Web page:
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Commission on School Reform hails Governance Review as “major strategic development” but sees problems in residual local government role

The Commission on School Reform, which is chaired by former Director of Education Keir Bloomer and was set up in 2011 by the think tanks Reform Scotland and the Centre for Scottish Public Policy, has today published a ‘challenge paper’ (read here) addressing the Scottish Government Pupil Equity Fund.

The Pupil Equity Fund is aimed at closing the poverty-related attainment gap and is intended to go directly to schools. In the context of the Scottish Government’s Governance Review, the Commission has described it as a “major step in the direction of greater autonomy for schools”.

However, the Commission has expressed concern at the Pupil Equity Fund’s National Operational Guidance, which in many cases appears inconsistent with the Government’s “presumption…...that decisions should be taken at school level”.

A full review of the instances in which headteachers are given prescriptive directions, and in which local authorities are required to play a role contrary to the concept of school autonomy, can be read in the full ‘challenge paper’.

Commenting, Commission member Frank Lennon, a former Headteacher of Dunblane High School, said:

“The introduction of the Pupil Equity Fund is both the first major step towards increased school autonomy and the first major test of the Governance Review’s presumption that decisions should be taken at a school level.

“However, the Pupil Equity Fund’s accompanying guidance gives us concern, even at this early stage. It is highly prescriptive about what schools may and may not do with the money, and places local authorities, not schools, at the heart of the whole operational process.

“Throughout the guidance, deference to local authorities is evident. This may be benign, but it is nonetheless damaging because it is precisely that system from which we need to escape.

“Unless the rhetoric behind the Government’s drive towards school autonomy is matched by the reality, we will simply perpetuate the risk-averse and centralist culture which has been responsible for the lack of innovation to tackle the very effects of poverty on attainment which the Pupil Equity Fund is designed to address.”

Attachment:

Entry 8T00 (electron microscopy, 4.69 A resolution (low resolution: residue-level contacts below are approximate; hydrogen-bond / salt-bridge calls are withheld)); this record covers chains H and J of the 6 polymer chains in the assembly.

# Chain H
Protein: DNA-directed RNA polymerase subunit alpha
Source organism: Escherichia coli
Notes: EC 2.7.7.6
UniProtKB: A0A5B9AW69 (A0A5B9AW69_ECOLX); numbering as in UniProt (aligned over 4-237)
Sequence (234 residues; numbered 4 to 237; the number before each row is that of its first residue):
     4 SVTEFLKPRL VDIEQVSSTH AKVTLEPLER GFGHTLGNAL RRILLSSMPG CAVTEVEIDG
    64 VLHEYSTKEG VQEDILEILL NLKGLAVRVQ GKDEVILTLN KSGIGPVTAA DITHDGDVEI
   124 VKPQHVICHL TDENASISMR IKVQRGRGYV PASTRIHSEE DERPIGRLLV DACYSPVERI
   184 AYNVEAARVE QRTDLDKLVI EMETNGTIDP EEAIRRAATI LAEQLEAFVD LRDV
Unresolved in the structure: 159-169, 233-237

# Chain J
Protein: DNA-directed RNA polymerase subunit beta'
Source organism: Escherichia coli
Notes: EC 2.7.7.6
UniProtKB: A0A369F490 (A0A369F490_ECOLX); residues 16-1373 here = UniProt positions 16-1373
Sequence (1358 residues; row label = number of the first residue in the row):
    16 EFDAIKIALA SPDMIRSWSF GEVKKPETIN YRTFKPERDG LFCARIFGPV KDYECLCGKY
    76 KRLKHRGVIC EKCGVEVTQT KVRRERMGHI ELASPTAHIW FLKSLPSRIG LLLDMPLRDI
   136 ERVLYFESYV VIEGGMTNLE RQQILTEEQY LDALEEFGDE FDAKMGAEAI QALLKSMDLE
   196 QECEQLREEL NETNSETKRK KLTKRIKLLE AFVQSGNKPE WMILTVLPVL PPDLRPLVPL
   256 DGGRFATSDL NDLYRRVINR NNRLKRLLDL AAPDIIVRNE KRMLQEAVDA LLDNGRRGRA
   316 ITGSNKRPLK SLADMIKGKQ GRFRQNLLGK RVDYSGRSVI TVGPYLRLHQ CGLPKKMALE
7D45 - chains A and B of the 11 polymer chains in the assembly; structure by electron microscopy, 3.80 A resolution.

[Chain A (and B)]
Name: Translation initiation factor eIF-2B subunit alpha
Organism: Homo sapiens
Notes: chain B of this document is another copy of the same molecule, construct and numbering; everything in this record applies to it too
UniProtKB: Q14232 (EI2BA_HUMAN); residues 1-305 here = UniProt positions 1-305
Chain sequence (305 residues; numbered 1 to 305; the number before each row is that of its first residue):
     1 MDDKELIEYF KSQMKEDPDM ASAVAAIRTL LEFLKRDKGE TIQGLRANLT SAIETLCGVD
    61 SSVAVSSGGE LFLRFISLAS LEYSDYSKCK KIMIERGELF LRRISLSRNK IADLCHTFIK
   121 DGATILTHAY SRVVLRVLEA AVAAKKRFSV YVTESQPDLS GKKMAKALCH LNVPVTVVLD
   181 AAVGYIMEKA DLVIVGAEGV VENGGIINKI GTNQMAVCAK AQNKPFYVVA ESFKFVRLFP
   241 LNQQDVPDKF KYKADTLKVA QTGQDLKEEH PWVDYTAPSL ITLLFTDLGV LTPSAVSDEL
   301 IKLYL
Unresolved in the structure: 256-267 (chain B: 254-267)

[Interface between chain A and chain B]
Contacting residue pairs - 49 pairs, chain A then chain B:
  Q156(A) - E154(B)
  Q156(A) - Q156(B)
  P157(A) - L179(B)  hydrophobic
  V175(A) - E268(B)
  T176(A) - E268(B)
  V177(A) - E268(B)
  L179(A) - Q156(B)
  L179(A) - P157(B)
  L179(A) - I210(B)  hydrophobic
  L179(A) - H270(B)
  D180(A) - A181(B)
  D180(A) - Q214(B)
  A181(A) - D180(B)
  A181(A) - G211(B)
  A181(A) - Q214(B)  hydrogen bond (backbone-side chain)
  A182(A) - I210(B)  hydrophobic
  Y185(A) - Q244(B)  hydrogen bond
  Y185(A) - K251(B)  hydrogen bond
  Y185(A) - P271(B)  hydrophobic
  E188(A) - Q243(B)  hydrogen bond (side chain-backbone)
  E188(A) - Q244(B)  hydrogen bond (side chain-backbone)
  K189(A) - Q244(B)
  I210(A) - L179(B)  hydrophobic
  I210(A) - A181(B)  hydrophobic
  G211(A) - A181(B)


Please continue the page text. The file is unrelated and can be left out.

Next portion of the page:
1. The full paper on the Pupil Equity Fund’s National Operation Guidance can be read here.
  2. The Commission on School Reform was set up in 2011 by the think tanks Reform Scotland and the Centre for Scottish Public Policy to consider whether the school system in Scotland is meeting the present and future needs of young people and to try and reach a consensus about specific recommendations on areas for improvement or that require further inquiry.
  3. Reform Scotland is an independent, non-party think tank that aims to set out a better way to deliver increased economic prosperity and more effective public services based on the traditional Scottish principles of limited government, diversity and personal responsibility. Further information is available at www.reformscotland.com.
  4. The Centre for Scottish Public Policy is a leading, independent, membership based, cross-party & none-party think tank. For two decades it has influenced public policy in Scotland by engaging in enquiry, discussion and dialogue with stakeholders, CSPP supporters, Government Ministers, parliamentarians in Edinburgh and London, councillors, members of the public and a whole range of cross-sector policy makers.
  5. Media: Andy Maciver, Message Matters (07855 261 244; andy@messagematters.co.uk)